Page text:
A contractor works on a new home under construction at Taylor Morrison Home Corp.’s La Solara Community in Dublin, California, U.S. (Photographer: David Paul Morris/Bloomberg)

U.S. Homebuilder Sentiment Rises for First Time Since December

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(Bloomberg) -- Sentiment among U.S. homebuilders rose for the first time in five months as job gains and tax cuts helped keep buyer demand healthy amid rising prices and mortgage rates, according to data Tuesday from the National Association of Home Builders/Wells Fargo.

Highlights of Homebuilder Sentiment (May)

  • Housing Market Index strengthened by two points to 70 (est. 69); prior month’s reading revised down to 68, lowest since Oct.
  • Current-sales measure for single-family homes rose to 76 from 74; gauge of prospective buyer traffic unchanged at 51
  • Index of six-month sales outlook unchanged at 77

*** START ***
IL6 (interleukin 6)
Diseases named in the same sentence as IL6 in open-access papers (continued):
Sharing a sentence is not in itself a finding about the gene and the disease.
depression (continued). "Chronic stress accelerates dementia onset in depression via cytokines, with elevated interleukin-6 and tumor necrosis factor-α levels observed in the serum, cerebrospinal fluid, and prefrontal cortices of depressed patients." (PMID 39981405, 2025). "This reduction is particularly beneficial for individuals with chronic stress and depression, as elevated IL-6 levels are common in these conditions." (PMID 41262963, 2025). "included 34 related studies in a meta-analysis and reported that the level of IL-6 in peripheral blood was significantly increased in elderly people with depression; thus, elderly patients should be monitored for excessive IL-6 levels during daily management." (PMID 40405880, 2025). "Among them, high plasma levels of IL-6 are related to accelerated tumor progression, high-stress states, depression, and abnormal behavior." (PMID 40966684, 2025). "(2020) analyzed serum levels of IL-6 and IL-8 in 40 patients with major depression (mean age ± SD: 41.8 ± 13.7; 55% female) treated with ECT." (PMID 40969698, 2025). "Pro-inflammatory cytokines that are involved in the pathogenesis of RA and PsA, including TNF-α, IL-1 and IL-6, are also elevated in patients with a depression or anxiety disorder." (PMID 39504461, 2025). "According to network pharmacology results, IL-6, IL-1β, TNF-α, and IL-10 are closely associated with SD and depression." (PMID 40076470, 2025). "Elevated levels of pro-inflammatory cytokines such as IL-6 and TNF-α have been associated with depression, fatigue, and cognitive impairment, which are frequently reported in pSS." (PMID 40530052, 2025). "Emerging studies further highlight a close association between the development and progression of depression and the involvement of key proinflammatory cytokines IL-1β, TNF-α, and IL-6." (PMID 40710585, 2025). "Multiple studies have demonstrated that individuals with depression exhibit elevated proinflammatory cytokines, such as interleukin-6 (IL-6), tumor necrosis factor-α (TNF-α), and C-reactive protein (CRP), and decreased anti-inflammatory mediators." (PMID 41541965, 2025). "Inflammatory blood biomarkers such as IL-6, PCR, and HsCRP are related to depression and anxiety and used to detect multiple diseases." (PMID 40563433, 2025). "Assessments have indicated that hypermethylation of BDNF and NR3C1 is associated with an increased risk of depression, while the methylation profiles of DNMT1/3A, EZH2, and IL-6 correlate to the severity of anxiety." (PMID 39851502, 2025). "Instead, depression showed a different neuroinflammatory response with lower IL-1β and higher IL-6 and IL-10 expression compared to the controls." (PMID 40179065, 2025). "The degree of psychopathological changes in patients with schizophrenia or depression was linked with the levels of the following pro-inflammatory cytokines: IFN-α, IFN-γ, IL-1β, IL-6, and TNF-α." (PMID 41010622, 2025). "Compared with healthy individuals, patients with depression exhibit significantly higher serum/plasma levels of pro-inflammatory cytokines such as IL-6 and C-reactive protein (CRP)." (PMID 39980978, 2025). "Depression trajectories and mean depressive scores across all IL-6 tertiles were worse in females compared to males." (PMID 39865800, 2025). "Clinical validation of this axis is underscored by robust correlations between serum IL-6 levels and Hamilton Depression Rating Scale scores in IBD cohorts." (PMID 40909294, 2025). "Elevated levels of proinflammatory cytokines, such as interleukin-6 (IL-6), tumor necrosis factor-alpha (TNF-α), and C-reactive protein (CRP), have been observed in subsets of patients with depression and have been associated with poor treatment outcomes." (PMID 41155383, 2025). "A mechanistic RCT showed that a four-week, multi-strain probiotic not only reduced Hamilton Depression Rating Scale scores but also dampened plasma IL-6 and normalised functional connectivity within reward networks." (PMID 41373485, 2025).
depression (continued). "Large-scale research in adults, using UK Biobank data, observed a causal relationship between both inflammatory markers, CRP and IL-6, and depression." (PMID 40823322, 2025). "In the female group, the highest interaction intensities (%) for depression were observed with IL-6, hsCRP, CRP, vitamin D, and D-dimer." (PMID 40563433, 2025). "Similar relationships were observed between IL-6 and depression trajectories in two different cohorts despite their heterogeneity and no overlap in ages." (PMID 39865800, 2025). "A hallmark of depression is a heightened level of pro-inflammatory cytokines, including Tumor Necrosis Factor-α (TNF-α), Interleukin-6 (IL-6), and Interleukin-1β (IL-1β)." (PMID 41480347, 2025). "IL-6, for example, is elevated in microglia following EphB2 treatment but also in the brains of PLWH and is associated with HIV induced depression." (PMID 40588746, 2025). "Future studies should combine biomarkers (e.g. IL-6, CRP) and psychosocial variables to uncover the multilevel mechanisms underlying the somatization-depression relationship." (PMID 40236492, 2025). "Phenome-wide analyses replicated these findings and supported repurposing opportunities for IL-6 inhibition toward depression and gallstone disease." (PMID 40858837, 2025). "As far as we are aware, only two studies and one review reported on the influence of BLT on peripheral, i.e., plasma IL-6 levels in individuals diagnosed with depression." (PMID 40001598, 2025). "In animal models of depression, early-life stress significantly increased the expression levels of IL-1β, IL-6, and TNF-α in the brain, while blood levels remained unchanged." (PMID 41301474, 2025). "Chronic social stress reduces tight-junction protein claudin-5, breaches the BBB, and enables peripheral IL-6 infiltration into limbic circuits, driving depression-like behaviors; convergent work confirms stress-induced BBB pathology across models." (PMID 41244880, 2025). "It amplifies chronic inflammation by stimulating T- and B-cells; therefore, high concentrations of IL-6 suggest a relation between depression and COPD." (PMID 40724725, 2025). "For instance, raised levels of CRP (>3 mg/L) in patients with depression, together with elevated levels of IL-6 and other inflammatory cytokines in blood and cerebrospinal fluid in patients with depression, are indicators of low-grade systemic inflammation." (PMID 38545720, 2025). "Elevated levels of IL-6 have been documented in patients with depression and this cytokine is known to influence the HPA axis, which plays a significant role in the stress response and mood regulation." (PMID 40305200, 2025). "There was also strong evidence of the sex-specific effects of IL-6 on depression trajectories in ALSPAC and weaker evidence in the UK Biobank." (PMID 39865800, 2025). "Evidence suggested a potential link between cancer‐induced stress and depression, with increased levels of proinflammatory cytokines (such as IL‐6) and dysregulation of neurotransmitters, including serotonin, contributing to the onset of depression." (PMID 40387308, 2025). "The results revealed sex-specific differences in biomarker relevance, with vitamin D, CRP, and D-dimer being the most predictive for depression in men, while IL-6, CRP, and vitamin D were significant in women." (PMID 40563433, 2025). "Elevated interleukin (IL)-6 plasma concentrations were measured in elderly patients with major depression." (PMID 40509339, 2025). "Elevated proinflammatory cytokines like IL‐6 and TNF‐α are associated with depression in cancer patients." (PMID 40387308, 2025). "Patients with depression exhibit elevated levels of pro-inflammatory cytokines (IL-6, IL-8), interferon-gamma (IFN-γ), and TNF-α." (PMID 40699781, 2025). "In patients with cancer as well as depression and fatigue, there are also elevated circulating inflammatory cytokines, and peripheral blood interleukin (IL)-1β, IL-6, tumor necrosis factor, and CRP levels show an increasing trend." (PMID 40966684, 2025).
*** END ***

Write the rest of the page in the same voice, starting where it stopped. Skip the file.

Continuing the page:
Key Takeaways

Sentiment remains close to an 18-year high, with unemployment below 4 percent for the first time since 2000, and government tax cuts signed into law in December potentially helping motivate some consumers to purchase a home this year. Such factors are mitigating other forces that may restrain optimism among developers: Rising lumber prices are making building more costly, and mortgage borrowers are confronting escalating interest rates.

Economist’s View

“Tight housing inventory, employment gains and demographic tailwinds should continue to boost demand for newly-built single-family homes,” NAHB Chief Economist Robert Dietz said in a statement. “With these fundamentals in place, the housing market should improve at a steady, gradual pace in the months ahead.”

Other Details

  • Confidence gauge rose in Midwest to a three-month high; unchanged in Northeast
  • Index fell in the South to a seven-month low, slipped in West to lowest since July
  • Three-month moving average fell one point in Midwest and South, unchanged in Northeast, West

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